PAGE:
The legislature, while promulgating the aforesaid law and in order to facilitate a wife to obtain divorce on the basis of Khula, has kept in view the injunctions of Islam and has provided an expeditious and summary remedy to seek the dissolution straightaway from her husband without going into the hassle of lengthy trial of the case, but on the return of the dower already received by her. However, there may be a possibility that Nikah between the wedding parties took place sometime earlier and the Rukhsati is postponed and to the time of Nikah, neither the prompt dower is demanded, nor has been paid. And before the Rukhsati, the wife seeks the dissolution of marriage on the basis of "Khula". In this situation, when she has not received the prompt dower, whereas the deferred dower has not become due, and there is nothing which could be resorted to the husband as the consideration of "Khula", it is the "relinquishment" by her, of her right to receive the dower, which shall serve as the consideration for obtaining "Khula". According to the real intent of the above proviso in such an eventuality, the expression/word "restore" shall be interpreted to mean the "relinquishment", which in the situation shall be a synonymous term. Because, it shall be ludicrous to conceive and comprehend that though in a situation where the wife has already received the dower, she is bound to restore the same while seeking the Khula, but where it is yet payable to her, her right to recover the same remains intact, and cannot be extinguished by the  Court, so as to serve as the consideration of dissolution in the basis of Khula, the Islamic right, founded on which a wife is asking for the termination of the marriage.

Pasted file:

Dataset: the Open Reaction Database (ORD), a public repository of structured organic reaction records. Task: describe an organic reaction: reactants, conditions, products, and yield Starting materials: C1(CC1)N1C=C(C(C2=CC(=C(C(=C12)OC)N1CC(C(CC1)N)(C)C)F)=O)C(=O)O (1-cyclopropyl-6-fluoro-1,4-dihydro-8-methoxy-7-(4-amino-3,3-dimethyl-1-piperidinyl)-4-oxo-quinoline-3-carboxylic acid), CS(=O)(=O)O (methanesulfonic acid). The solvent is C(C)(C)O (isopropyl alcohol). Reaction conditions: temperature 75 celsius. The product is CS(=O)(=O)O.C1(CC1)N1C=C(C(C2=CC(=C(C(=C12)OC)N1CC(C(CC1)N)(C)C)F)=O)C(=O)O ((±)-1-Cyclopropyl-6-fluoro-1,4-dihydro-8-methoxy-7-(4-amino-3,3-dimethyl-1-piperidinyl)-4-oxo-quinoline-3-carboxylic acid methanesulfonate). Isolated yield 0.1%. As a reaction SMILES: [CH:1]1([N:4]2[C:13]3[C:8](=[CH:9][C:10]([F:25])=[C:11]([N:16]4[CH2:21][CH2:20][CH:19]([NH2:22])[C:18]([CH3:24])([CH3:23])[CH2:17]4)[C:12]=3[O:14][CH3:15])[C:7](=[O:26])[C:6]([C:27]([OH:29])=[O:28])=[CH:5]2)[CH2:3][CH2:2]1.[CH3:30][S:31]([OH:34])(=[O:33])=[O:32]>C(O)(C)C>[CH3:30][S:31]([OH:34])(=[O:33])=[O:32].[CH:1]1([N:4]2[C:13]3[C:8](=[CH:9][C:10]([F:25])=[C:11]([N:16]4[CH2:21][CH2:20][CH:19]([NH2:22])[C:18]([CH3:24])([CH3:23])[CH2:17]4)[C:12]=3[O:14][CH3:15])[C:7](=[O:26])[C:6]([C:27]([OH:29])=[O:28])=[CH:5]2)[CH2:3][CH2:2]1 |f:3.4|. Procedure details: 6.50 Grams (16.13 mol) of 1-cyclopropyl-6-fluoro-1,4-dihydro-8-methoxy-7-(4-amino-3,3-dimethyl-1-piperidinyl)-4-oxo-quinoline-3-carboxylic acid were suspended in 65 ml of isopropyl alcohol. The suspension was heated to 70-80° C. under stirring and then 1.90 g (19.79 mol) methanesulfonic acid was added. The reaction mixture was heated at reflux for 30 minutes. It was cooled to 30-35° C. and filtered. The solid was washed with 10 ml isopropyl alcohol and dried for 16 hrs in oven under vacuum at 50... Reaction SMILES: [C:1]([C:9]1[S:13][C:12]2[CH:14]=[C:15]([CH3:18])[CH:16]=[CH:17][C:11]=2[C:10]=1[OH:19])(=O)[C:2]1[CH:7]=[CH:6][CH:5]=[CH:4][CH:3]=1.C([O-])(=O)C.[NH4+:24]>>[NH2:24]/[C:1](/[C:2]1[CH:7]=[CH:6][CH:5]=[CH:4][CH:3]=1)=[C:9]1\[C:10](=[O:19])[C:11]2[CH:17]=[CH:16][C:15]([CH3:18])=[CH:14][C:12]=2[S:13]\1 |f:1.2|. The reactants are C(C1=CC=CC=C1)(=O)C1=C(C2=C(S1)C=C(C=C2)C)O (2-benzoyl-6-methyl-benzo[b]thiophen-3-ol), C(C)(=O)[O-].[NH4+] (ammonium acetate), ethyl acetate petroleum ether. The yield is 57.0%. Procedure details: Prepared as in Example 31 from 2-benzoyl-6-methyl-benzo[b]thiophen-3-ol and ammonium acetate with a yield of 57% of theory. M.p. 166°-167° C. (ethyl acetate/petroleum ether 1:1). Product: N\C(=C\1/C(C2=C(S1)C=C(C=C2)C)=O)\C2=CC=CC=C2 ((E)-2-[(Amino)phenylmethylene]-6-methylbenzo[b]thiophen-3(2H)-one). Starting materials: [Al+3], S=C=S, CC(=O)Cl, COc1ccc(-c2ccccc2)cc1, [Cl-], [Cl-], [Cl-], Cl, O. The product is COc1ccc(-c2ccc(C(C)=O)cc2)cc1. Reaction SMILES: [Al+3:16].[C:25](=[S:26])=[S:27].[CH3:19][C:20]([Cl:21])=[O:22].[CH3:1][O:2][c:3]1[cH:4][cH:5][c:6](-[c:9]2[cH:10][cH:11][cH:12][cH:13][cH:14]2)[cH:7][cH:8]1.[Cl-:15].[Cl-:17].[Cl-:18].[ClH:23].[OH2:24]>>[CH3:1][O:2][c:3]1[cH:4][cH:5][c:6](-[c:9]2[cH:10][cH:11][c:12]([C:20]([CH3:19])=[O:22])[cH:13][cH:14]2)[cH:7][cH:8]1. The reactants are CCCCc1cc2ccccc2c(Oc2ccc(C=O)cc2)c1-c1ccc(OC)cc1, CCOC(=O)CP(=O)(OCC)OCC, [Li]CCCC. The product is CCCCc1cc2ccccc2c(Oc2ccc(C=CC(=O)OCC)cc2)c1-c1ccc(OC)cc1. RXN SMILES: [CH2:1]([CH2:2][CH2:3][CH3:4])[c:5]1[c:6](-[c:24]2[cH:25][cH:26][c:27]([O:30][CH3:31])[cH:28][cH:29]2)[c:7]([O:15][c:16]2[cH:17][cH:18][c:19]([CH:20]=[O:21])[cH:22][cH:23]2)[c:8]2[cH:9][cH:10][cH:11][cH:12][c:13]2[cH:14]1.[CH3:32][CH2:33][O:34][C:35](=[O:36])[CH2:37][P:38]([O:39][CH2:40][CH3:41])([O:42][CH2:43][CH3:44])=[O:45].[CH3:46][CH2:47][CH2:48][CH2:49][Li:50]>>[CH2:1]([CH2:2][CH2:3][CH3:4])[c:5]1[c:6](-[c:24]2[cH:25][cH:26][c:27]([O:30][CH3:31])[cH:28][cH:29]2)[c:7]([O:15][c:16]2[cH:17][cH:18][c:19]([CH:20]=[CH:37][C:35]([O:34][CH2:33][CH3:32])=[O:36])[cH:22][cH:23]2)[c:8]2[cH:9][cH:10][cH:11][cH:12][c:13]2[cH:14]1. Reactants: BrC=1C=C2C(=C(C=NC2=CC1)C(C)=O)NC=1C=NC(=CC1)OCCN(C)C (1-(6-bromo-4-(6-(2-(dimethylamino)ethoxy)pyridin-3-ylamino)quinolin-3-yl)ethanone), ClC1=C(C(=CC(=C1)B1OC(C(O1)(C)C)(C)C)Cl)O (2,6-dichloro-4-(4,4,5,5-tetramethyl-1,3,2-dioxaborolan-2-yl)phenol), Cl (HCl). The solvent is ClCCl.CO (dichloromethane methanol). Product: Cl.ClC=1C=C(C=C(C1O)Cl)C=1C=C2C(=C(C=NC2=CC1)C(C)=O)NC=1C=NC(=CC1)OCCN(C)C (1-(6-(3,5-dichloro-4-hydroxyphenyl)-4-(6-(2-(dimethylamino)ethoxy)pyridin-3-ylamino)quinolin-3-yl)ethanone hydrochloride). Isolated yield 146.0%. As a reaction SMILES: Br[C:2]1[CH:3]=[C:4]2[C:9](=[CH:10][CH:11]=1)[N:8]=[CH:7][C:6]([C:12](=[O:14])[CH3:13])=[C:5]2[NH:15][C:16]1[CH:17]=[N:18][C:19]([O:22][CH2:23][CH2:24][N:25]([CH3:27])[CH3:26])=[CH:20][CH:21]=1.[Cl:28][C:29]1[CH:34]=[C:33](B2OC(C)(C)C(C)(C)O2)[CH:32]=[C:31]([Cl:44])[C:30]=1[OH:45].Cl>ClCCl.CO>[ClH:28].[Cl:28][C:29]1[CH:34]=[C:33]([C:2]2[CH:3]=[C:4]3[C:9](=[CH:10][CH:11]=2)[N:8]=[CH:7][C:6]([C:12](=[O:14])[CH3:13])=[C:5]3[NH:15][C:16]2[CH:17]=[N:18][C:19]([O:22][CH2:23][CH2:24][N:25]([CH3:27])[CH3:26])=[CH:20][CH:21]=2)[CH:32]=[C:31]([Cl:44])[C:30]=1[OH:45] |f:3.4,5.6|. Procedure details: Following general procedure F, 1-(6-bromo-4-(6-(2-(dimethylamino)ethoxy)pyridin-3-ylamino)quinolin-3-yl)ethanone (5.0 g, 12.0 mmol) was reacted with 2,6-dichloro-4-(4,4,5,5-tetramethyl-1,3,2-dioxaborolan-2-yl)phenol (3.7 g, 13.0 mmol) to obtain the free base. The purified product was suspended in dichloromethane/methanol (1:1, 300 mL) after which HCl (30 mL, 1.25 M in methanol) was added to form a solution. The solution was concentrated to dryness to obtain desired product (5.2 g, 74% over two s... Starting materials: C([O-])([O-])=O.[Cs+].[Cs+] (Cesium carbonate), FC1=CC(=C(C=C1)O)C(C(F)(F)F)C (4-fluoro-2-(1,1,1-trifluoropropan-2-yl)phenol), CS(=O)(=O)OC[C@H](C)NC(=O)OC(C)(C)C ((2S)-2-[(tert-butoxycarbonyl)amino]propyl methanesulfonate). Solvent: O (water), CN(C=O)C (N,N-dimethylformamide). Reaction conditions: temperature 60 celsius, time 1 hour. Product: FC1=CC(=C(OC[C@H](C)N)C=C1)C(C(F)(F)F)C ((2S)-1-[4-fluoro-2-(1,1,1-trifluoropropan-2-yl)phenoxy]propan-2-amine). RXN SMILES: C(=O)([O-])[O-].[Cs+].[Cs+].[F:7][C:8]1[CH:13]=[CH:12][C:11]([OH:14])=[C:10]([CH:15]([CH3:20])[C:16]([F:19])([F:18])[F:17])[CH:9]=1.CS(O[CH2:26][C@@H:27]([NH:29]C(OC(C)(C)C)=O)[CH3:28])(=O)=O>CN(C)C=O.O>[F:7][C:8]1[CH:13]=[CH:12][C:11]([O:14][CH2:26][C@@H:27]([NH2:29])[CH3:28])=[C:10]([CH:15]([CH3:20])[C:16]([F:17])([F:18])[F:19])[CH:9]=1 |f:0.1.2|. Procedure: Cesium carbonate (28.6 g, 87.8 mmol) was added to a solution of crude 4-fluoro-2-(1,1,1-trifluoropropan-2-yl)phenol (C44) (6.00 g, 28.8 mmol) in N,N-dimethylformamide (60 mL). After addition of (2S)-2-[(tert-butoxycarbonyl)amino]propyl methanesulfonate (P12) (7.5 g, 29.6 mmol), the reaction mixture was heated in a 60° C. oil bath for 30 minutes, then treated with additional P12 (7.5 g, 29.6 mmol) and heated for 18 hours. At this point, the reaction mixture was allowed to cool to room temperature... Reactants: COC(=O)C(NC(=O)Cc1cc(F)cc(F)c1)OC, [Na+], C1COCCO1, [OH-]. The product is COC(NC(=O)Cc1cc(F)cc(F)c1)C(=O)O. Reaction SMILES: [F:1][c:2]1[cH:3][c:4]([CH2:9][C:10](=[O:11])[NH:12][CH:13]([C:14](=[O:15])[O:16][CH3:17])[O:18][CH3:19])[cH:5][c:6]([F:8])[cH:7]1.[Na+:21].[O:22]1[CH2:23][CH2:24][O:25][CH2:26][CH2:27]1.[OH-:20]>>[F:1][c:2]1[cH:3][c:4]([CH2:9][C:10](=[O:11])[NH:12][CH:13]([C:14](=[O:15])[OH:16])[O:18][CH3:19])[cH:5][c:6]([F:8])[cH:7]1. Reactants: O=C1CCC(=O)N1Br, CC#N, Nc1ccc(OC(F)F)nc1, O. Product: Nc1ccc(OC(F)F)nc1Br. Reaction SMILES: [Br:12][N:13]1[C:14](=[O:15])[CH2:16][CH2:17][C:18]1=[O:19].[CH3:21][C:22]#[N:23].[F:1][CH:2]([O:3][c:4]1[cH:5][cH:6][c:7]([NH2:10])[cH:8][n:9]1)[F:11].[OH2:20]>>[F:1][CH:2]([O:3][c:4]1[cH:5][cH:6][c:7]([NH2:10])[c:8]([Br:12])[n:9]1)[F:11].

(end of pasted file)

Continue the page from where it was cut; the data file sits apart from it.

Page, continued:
4.  In the light of above, I do not find any merit in this petition. However before parting, in order to meet the other arguments of the petitioner's counsel, it is held that the provisions of Section 10 (4) are not in the   nature   of   confiscatory,   rather   are  in  accordance  with  the  Islamic principles, which requires the wife to return the consideration or the benefits which she has received from the husband on account of marriage, while asking the dissolution on the basis of "Khula". As regards the submission about the act to be performed in a particular manner when it is so required by the law, suffice it to say that the true spirit of the above mentioned law is embedded in the injunctions of Islam, which requires the return or the relinquishment of the benefits received by the wife from the husband under the marriage and this is how the above provisions has to be interpreted. The writ petition is accordingly dismissed.

(Saeed Anwar)          Petition dismissed.